The 2007 Summit Lake Vineyards Riley Pirate’s Reserve Zinfandel Port. We have tried this wine a number of times over the years, it continues to improve in the bottle; our most recent tasting was in mid 2021. The wine is a ruby color in the glass with brick red tinges on the rim; offers a beautiful sweetness of aromas including notes of cinnamon, cloves, toffee, caramel along with ripe blackberry and boysenberry. The aromatics are intense. The texture is a noticeable hallmark of this wine – dusty and dense, somewhat grainy in its feel. Lingers with both sweetness, mouth watering acid, hints of tobacco leaf and ripe fruit. This wine has plenty of life ahead of it still.
Rosé enthusiasts take note, the Blythe Susan Rosé is well worth seeking out – Summit Lake Vineyards was producing this wine before it became trendy (their first vintage was from 2006). A blend of both Cabernet Sauvignon and Zinfandel, it over delivers for the price. The 2018 Summit Lake Vineyards Blythe Susan Rosé is salmon color with bright fresh sweet fruit aromatics including strawberry, cranberry and a watermelon jolly rancher nuance. Also slightly floral. Lovely rounded and supple texture across the palate (slightly creamy) but with good acidity. Plenty of depth of flavor.
The 2014 Summit Lake Vineyards Zinfandel. Dark ruby in color in the glass. Bursting with opulent fruit aromas in the bouquet, offers notes of wild blackberry, black licorice, cassis, old cedar box and baking spices along with hints of mocha. Immediately upon opening shows a note of saddle leather. But mostly the aromas are about the fruit; there is nothing shy about the bouquet – it quickly invites one to try the wine. On the palate offers flavors of berry fruits including blackberry, raspberry and blueberry. Dusty somewhat dry tannins linger along with plenty of fruit – complemented by a slightly spicy toasted oak influenced finish. To borrow a term from the world of music, this wine has a nice cadence across the palate. Well balanced. 630 cases produced.
The 2016 Summit Lake Vineyards Zinfandel smells and tastes like the variety! As the bouquet opens, shows notes of bright ripe raspberry, red licorice, some earth notes, and darker spices including white pepper. Also some mocha deeper into the aromatics. Over 15% alcohol but one doesn’t notice this – it is balanced with flavors of blackberry and some earth minerality notes. The tannins are earthy, dusty and slightly dry with a somewhat savory finish including hints of old cedar box. Certainly some similarities to previous vintages we have enjoyed.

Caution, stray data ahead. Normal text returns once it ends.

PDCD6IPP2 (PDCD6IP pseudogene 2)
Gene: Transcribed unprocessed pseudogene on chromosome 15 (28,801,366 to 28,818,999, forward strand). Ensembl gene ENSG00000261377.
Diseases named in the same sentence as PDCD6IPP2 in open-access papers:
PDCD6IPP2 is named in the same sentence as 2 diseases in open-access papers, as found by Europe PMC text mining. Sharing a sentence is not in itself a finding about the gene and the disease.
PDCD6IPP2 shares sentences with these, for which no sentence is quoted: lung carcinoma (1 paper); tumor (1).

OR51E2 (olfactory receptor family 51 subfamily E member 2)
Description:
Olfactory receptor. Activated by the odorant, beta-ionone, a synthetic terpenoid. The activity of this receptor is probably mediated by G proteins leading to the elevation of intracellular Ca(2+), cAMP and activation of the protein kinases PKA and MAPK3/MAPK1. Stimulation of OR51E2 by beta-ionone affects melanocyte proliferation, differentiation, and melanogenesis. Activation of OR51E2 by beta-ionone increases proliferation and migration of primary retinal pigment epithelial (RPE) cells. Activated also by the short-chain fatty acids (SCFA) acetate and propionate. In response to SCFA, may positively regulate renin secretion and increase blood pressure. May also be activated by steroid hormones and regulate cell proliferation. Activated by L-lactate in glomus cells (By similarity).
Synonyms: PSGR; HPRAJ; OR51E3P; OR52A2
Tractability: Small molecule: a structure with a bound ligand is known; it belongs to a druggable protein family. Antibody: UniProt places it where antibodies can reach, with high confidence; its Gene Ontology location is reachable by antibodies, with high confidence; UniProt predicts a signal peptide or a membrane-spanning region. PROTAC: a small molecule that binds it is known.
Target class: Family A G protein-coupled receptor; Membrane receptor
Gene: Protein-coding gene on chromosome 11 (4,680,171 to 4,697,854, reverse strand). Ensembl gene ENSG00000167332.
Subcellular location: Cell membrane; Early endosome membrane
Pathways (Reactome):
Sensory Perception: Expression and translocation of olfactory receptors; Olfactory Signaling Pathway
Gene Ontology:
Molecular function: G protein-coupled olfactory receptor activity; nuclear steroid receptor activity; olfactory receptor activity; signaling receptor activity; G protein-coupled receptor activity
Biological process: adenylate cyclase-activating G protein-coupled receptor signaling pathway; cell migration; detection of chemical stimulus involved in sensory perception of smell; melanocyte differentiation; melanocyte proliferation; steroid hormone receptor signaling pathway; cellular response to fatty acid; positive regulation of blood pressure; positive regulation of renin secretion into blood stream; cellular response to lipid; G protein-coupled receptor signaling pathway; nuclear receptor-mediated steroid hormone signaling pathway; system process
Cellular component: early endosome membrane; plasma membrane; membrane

The 2017 Summit Lake Vineyards Emily Kestral Cabernet Sauvignon offers a briary-like bouquet with aromas of red cherry, berries, hints of cedar and as it opens, shows notes of mocha, chocolate and espresso. Lingers with gravelly and slightly dusty tannins and a brightness of fruit. Great acidity with more red fruits showing on the palate than darker fruits. Give this wine especially time to breathe – the fruit continues to evolve nicely.
The original intent with their planting of Petite Sirah was to just it as a blending variety in some of their other wines. However during blending trials they soon realized that this variety showed best on its own (but each year, it is blended with a small amount of Zinfandel).
The 2015 Summit Lake Vineyards Sophia Lynn Petite Sirah is very dark red and purple – the bouquet is highly inviting. It smells like a bowl of fresh ripe summer blackberries – harvested from a dusty thicket of wild blackberry bushes. Shows a pretty fruit sweetness in the aromatics – a hint of blackberry jam. And desert – with aromas of milk chocolate and other desert spices. Great texture – perhaps not quite as robust as one would expect both from this variety and its mountain location. Nonetheless a firm grip of tannins with a dusty note lingers for quite some time. Only 50 cases produced.